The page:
THERE ARE only 2 proved indications for intravenous heparin in acute stroke: prevention of recurrent cardiac embolism and treatment of anxiety in the administering physician. Despite the lack of firm evidence for or against its use in other circumstances, heparin is still widely administered for plausible but unproved indications, such as progression of a neurologic deficit in acute stroke.
Much of the practice stems from the belief that neurologic deterioration results from clot growth and further arterial occlusion. Although about a third of stroke patients worsen after admission to hospital, most do so from the evolution of the initial cerebral lesion. Sandercock, a leader of the International Stroke Trial, interprets its results to mean that "there really is no evidence to support the use of [intravenous] heparin in any clinical indication in acute ischemic stroke." Grau and Hacke argue that the results of the International Stroke Trial with high-dose subcutaneous heparin, without monitoring of activated partial thromboplastin time or mandatory prior computed tomographic scan, cannot be used to rule out a therapeutic effect of heparin. Although Grau and Hacke make a case for the use of short-term heparin in proved or highly probable cardiac embolism, symptomatic intracranial stenoses, deficiency of protein S, protein C, or antithrombolin III, and high-grade symptomatic internal carotid artery stenoses until surgery, they reluctantly conclude that a further randomized trial is needed. Moreover, they make the intriguing suggestion that clinicians may be able to select patients with lower risk for cerebral hemorrhage, a hypothesis that could be tested in such a clinical trial.
Thank you for submitting a comment on this article. It will be reviewed by JAMA Neurology editors. You will be notified when your comment has been published. Comments should not exceed 500 words of text and 10 references.
Do not submit personal medical questions or information that could identify a specific patient, questions about a particular case, or general inquiries to an author. Only content that has not been published, posted, or submitted elsewhere should be submitted. By submitting this Comment, you and any coauthors transfer copyright to the journal if your Comment is posted.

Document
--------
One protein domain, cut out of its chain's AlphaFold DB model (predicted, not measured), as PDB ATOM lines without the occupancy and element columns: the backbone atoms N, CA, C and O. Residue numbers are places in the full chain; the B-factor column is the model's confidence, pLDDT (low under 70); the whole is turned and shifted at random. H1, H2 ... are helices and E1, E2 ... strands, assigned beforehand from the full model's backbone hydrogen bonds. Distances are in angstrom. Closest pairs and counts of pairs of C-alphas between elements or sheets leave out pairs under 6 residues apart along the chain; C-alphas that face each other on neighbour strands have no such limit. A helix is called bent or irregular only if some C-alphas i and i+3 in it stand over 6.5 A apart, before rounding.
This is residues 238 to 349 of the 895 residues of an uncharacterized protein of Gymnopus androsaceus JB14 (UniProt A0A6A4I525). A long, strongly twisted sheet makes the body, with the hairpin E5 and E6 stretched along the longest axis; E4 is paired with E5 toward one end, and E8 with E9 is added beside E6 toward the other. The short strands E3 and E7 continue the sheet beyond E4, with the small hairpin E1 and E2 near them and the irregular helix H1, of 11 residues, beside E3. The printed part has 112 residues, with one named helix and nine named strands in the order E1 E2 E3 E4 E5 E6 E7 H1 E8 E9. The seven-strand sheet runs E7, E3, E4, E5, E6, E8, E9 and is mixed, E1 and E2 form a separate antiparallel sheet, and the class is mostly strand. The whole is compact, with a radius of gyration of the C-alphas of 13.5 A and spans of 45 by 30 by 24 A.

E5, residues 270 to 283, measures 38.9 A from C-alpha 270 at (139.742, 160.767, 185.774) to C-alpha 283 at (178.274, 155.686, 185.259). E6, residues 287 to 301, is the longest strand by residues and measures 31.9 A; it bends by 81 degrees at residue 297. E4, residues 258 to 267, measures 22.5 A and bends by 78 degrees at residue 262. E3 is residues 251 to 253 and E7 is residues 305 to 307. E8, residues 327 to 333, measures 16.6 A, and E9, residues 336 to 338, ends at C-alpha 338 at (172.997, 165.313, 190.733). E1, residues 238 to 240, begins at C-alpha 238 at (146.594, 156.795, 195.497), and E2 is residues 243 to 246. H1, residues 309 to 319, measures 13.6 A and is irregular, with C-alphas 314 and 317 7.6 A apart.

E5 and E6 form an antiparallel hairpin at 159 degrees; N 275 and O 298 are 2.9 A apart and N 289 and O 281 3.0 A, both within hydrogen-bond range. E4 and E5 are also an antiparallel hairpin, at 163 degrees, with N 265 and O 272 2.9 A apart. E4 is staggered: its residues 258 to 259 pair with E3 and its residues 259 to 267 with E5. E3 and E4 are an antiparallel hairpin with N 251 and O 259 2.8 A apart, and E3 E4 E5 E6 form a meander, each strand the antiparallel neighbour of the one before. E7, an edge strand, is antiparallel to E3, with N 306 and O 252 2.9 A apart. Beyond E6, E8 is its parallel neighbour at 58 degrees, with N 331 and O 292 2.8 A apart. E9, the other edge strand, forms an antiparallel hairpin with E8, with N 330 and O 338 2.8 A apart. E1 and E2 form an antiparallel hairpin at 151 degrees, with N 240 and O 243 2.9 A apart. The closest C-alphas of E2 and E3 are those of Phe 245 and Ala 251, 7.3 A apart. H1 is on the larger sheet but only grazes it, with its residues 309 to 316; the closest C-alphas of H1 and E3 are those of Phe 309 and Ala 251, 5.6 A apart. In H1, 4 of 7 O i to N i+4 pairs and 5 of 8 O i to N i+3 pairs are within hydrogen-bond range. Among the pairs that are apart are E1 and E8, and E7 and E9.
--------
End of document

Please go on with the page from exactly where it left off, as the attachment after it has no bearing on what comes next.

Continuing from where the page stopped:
* = Required Field
Disclosure of Any Conflicts of Interest*
Indicate all relevant conflicts of interest of each author below, including all relevant financial interests, activities, and relationships within the past 3 years including, but not limited to, employment, affiliation, grants or funding, consultancies, honoraria or payment, speakers’ bureaus, stock ownership or options, expert testimony, royalties, donation of medical equipment, or patents planned, pending, or issued. If all authors have none, check "No potential conflicts or relevant financial interests" in the box below. Please also indicate any funding received in support of this work. The information will be posted with your response.
Some tools below are only available to our subscribers or users with an online account.
Download citation file:
Web of Science® Times Cited: 2
Customize your page view by dragging & repositioning the boxes below.
More Listings atJAMACareerCenter.com >
Users' Guides to the Medical Literature
All results at
Enter your username and email address. We'll send you a link to reset your password.
Enter your username and email address. We'll send instructions on how to reset your password to the email address we have on record.
Athens and Shibboleth are access management services that provide single sign-on to protected resources. They replace the multiple user names and passwords necessary to access subscription-based content with a single user name and password that can be entered once per session. It operates independently of a user's location or IP address. If your institution uses Athens or Shibboleth authentication, please contact your site administrator to receive your user name and password.